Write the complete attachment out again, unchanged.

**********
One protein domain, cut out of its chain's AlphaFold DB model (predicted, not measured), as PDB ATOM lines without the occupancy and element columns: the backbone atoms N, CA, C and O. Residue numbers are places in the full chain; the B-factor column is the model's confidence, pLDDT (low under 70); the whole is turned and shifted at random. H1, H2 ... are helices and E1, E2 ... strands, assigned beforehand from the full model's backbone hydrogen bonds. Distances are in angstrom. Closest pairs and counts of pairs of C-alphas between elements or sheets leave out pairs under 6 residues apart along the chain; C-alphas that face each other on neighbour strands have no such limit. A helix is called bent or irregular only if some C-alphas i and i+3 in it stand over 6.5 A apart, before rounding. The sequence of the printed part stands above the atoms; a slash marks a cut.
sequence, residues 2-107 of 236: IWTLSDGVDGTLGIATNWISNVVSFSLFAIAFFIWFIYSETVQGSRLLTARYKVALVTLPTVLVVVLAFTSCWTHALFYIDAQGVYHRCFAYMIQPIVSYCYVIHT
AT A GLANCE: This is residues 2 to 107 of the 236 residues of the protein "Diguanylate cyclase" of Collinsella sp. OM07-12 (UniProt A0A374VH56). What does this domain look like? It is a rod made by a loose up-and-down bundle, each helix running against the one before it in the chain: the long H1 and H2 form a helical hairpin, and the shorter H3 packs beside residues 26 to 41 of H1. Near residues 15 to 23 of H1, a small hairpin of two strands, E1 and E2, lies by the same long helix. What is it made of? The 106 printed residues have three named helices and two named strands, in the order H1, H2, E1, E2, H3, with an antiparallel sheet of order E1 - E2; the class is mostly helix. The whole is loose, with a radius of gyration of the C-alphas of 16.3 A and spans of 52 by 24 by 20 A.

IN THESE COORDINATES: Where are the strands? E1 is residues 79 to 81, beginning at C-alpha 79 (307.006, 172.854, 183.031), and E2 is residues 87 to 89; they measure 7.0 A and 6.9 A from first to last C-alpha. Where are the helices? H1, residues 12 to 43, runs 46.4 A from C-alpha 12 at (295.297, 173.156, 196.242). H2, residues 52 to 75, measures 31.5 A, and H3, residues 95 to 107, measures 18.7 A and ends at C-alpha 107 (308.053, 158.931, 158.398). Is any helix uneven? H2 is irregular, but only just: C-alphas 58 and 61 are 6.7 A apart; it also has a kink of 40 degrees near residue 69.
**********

One protein domain, cut out of its chain's AlphaFold DB model (predicted, not measured), as PDB ATOM lines without the occupancy and element columns: the backbone atoms N, CA, C and O. Residue numbers are places in the full chain; the B-factor column is the model's confidence, pLDDT (low under 70); the whole is turned and shifted at random. H1, H2 ... are helices and E1, E2 ... strands, assigned beforehand from the full model's backbone hydrogen bonds. Distances are in angstrom. Closest pairs and counts of pairs of C-alphas between elements or sheets leave out pairs under 6 residues apart along the chain; C-alphas that face each other on neighbour strands have no such limit. A helix is called bent or irregular only if some C-alphas i and i+3 in it stand over 6.5 A apart, before rounding. The sequence of the printed part stands above the atoms; a slash marks a cut.
sequence, residues 2-107 of 236: IWTLSDGVDGTLGIATNWISNVVSFSLFAIAFFIWFIYSETVQGSRLLTARYKVALVTLPTVLVVVLAFTSCWTHALFYIDAQGVYHRCFAYMIQPIVSYCYVIHT
AT A GLANCE: This is residues 2 to 107 of the 236 residues of the protein "Diguanylate cyclase" of Collinsella sp. OM07-12 (UniProt A0A374VH56). What does this domain look like? It is a rod made by a loose up-and-down bundle, each helix running against the one before it in the chain: the long H1 and H2 form a helical hairpin, and the shorter H3 packs beside residues 26 to 41 of H1. Near residues 15 to 23 of H1, a small hairpin of two strands, E1 and E2, lies by the same long helix. What is it made of? The 106 printed residues have three named helices and two named strands, in the order H1, H2, E1, E2, H3, with an antiparallel sheet of order E1 - E2; the class is mostly helix. The whole is loose, with a radius of gyration of the C-alphas of 16.3 A and spans of 52 by 24 by 20 A.

IN THESE COORDINATES: Where are the strands? E1 is residues 79 to 81, beginning at C-alpha 79 (307.006, 172.854, 183.031), and E2 is residues 87 to 89; they measure 7.0 A and 6.9 A from first to last C-alpha. Where are the helices? H1, residues 12 to 43, runs 46.4 A from C-alpha 12 at (295.297, 173.156, 196.242). H2, residues 52 to 75, measures 31.5 A, and H3, residues 95 to 107, measures 18.7 A and ends at C-alpha 107 (308.053, 158.931, 158.398). Is any helix uneven? H2 is irregular, but only just: C-alphas 58 and 61 are 6.7 A apart; it also has a kink of 40 degrees near residue 69.